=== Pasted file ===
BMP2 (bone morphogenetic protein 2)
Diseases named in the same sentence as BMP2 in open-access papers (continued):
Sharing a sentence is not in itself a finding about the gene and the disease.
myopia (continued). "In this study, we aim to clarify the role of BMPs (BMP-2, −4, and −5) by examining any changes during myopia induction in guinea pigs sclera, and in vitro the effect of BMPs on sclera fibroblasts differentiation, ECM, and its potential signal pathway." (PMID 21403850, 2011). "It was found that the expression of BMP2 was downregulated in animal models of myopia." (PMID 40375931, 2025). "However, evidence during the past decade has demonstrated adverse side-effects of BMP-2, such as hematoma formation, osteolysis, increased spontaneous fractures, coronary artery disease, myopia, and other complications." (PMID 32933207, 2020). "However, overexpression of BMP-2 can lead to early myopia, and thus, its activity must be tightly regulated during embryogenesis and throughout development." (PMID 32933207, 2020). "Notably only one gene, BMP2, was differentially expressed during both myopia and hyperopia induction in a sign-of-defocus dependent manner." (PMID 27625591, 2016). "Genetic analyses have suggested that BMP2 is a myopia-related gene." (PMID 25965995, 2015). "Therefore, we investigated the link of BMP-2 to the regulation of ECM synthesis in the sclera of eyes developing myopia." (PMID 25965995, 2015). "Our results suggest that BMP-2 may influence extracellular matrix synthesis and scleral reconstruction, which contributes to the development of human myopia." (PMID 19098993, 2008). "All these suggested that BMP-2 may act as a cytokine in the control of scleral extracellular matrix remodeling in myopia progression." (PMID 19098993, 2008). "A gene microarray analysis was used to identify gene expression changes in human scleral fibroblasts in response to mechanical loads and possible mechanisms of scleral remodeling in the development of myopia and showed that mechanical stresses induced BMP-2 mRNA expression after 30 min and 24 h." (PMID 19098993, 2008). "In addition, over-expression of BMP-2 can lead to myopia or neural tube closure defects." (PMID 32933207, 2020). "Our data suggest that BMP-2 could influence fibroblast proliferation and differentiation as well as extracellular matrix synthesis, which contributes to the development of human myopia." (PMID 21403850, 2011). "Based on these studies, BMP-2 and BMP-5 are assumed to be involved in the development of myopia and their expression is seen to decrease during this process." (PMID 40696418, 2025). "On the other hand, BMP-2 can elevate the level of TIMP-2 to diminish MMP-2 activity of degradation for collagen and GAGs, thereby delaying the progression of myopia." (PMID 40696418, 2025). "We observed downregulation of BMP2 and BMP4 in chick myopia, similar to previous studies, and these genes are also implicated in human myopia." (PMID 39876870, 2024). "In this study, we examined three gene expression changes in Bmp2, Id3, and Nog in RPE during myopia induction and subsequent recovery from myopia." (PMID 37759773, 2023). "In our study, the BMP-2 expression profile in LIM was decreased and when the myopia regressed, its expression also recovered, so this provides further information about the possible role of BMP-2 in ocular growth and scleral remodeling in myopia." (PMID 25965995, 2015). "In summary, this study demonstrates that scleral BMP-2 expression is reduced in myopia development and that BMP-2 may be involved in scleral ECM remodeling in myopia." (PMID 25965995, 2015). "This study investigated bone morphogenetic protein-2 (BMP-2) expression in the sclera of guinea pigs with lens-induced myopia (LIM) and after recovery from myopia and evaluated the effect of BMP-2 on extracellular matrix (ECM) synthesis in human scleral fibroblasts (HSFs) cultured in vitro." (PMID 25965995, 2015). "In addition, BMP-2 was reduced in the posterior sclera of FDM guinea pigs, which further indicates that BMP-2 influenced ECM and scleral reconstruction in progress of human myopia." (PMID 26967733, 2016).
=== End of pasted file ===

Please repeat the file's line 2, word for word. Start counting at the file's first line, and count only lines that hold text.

Diseases named in the same sentence as BMP2 in open-access papers (continued):